State Rep. Scott Plakon, R-Longwood, last Tuesday filed House Joint Resolution 1, which proposes that the legislature place an amendment on Florida ballots that, if passed, would “prohibit laws or rules from compelling any person, employer, or health care provider to participate in any health care system,” a challenge to President Obama’s health care reform legislation.
The resolution text states that HJR 1 would “preserve the freedom of all residents of the state to provide for their own health care” and that “the purchase or sale of health insurance in private health care systems may not be prohibited by law or rule.”
This is a direct rebuke of the federal government’s Patient Protection and Affordable Care Act, slated to take effect in 2014 — which would fine employers as well as individuals and families who do not secure health coverage.
In July 2009, Plakon filed HJR 37, a similar measure, which was blocked from appearing on the Nov. 2 ballot by a Leon County judge.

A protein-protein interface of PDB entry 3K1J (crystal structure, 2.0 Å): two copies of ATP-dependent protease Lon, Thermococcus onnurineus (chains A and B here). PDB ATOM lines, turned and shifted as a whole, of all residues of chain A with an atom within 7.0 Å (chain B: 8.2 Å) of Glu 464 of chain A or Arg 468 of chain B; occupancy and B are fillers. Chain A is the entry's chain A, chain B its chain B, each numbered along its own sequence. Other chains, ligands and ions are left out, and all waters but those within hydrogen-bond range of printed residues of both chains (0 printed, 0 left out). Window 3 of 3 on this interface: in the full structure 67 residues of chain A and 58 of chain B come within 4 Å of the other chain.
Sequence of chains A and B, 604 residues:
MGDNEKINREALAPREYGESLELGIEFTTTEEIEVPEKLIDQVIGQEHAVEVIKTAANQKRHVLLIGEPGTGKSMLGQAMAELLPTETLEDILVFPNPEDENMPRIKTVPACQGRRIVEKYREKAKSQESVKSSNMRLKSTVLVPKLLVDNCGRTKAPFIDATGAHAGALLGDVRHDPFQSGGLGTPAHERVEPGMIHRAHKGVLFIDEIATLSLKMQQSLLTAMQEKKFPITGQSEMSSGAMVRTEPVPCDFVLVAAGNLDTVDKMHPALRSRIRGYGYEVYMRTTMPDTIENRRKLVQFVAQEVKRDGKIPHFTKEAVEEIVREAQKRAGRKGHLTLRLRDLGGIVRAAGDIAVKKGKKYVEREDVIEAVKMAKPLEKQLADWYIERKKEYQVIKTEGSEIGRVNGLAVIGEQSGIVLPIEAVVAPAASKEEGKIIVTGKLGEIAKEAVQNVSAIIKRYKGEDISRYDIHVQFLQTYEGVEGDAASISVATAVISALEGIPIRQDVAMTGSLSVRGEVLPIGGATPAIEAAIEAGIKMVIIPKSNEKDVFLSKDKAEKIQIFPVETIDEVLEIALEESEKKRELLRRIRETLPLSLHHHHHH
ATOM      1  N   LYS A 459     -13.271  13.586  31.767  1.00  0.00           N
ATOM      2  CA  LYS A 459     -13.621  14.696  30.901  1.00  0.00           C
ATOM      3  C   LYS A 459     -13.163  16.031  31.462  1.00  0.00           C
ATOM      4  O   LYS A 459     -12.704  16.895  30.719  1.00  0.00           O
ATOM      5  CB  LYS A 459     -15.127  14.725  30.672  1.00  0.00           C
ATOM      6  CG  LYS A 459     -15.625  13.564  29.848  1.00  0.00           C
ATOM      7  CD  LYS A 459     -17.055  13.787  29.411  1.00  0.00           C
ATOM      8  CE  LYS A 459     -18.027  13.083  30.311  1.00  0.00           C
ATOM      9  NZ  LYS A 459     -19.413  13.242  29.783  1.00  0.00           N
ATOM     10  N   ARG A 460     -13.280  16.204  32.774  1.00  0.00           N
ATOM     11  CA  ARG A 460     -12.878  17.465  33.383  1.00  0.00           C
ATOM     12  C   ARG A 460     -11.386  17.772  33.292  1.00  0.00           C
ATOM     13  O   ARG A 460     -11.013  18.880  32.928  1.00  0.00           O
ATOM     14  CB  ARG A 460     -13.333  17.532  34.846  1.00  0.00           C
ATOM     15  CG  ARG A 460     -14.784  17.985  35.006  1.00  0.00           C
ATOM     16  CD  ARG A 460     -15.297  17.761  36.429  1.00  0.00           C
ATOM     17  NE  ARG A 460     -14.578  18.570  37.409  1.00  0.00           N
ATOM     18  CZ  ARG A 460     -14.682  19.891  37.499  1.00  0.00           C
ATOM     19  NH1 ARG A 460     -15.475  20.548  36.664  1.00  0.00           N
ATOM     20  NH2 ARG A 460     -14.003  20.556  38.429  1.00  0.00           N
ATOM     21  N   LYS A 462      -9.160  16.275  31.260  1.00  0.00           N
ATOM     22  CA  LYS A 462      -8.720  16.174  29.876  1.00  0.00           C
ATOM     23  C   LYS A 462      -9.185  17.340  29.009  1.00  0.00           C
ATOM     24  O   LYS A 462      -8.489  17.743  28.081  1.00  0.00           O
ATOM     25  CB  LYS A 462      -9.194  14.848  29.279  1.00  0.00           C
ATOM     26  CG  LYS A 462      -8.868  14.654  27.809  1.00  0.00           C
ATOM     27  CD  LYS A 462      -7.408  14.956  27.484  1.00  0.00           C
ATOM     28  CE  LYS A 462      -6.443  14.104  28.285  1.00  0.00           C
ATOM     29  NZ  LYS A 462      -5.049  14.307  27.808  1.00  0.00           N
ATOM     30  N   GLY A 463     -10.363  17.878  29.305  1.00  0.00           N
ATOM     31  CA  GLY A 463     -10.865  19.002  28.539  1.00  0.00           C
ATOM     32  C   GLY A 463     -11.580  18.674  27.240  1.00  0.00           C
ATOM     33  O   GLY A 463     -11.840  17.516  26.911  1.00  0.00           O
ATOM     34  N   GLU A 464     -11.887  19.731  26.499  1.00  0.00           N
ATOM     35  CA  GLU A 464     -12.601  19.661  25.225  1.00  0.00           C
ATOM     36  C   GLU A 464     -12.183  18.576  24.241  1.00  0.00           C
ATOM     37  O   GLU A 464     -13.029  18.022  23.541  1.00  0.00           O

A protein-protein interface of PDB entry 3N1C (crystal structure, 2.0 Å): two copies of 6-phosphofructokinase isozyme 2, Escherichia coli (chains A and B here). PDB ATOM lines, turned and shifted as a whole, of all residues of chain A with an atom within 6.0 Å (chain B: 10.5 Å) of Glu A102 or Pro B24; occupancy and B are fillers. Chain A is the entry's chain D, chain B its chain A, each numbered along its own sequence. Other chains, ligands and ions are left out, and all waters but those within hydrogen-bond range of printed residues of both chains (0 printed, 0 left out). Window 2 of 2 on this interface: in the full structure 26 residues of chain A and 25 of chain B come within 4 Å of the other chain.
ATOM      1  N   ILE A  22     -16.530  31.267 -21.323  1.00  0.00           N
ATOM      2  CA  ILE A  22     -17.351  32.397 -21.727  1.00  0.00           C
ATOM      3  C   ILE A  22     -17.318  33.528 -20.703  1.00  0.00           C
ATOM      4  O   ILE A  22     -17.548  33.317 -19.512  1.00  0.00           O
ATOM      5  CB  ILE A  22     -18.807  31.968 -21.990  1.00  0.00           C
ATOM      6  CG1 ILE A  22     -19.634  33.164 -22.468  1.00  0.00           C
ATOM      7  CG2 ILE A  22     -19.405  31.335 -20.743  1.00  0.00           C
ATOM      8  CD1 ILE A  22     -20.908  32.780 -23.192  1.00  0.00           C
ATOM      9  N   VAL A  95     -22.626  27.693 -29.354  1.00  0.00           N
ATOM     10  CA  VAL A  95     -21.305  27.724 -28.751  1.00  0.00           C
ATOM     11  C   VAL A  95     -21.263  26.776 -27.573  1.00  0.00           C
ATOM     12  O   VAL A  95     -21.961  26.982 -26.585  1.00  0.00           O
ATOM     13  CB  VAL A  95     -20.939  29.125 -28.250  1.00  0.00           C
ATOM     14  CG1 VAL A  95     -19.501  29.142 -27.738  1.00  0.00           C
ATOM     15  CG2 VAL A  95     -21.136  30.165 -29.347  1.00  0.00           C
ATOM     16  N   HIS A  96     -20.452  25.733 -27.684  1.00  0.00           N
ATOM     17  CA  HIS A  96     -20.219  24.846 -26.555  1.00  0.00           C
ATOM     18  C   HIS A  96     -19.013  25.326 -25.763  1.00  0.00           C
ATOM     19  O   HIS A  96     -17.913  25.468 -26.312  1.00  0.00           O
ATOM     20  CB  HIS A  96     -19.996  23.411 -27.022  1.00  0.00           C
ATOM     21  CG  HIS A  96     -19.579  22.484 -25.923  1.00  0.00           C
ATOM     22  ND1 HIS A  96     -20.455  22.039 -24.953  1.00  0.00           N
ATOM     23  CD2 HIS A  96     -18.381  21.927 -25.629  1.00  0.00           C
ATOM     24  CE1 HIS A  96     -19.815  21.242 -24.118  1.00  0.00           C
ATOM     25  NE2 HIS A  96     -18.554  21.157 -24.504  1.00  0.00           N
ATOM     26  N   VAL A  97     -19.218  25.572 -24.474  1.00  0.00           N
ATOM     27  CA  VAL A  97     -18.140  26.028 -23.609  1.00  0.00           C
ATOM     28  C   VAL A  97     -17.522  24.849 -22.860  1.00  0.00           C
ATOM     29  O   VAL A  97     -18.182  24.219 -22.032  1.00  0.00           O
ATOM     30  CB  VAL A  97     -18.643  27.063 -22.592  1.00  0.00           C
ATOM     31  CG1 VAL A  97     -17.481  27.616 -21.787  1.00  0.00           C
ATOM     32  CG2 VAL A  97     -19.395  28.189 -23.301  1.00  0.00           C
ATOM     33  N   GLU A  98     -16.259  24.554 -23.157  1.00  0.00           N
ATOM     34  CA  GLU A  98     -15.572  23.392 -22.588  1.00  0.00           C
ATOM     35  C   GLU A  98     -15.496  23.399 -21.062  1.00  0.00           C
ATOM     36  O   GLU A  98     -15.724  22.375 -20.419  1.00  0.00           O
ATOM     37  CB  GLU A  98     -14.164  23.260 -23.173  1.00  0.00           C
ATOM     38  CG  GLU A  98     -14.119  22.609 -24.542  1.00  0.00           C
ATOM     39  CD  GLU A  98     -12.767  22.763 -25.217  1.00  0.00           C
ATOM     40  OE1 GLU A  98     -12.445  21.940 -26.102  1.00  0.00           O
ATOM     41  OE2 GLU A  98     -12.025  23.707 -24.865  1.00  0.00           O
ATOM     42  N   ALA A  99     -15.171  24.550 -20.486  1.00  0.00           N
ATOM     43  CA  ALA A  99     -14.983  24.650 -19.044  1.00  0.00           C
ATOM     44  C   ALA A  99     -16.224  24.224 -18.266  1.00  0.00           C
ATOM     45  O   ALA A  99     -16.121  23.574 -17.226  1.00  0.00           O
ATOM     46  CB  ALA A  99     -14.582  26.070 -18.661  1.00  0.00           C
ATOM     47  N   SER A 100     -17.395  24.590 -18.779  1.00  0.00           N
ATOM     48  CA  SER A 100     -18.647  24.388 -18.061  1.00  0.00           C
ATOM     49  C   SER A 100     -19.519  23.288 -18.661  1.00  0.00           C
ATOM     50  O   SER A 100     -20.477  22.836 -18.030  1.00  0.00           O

The Miami Herald reported at that time:
Circuit Court Judge James Shelfer said a proposed ballot summary for the amendment contains several phrases that are political and list issues that are not addressed in the proposal.
The first sentence of the summary says the amendment would “ensure access to health care services without waiting lists, protect the doctor-patient relationship, (and) guard against mandates that don’t work.”
Shelfer said the amendment does not guarantee any of those things.
“Someone voting on the amendment, reading those introductory statements would have a false understanding of what they were voting on,” he said in a ruling from the bench.
Critics and even one of its proponents acknowledged at the time that the amendment likely would not affect the national law because U.S. Constitution also contains a “Supremacy Clause” that largely allows federal laws to trump state statutes. But it could have prohibited Florida from enacting a Massachusetts-style healthcare system.
Plakon tells The Florida Independent that Florida citizens have the freedom to make the amendment part of their constitution, adding that he expects there will be conflict with the federal government if voters approve HJR 1.
The goal is to have the amendment on the ballot in 2012, said Plakon. He believes that the health care reform overhaul, the target of a multi-state federal lawsuit filed by Attorney General Bill McCollum, will still be fresh on voters minds in two years. That means the amendment will be on the ballot at the same time as President Barack Obama. Obama won Florida in 2008 but he has seen his approval ratings in the state plummet since then.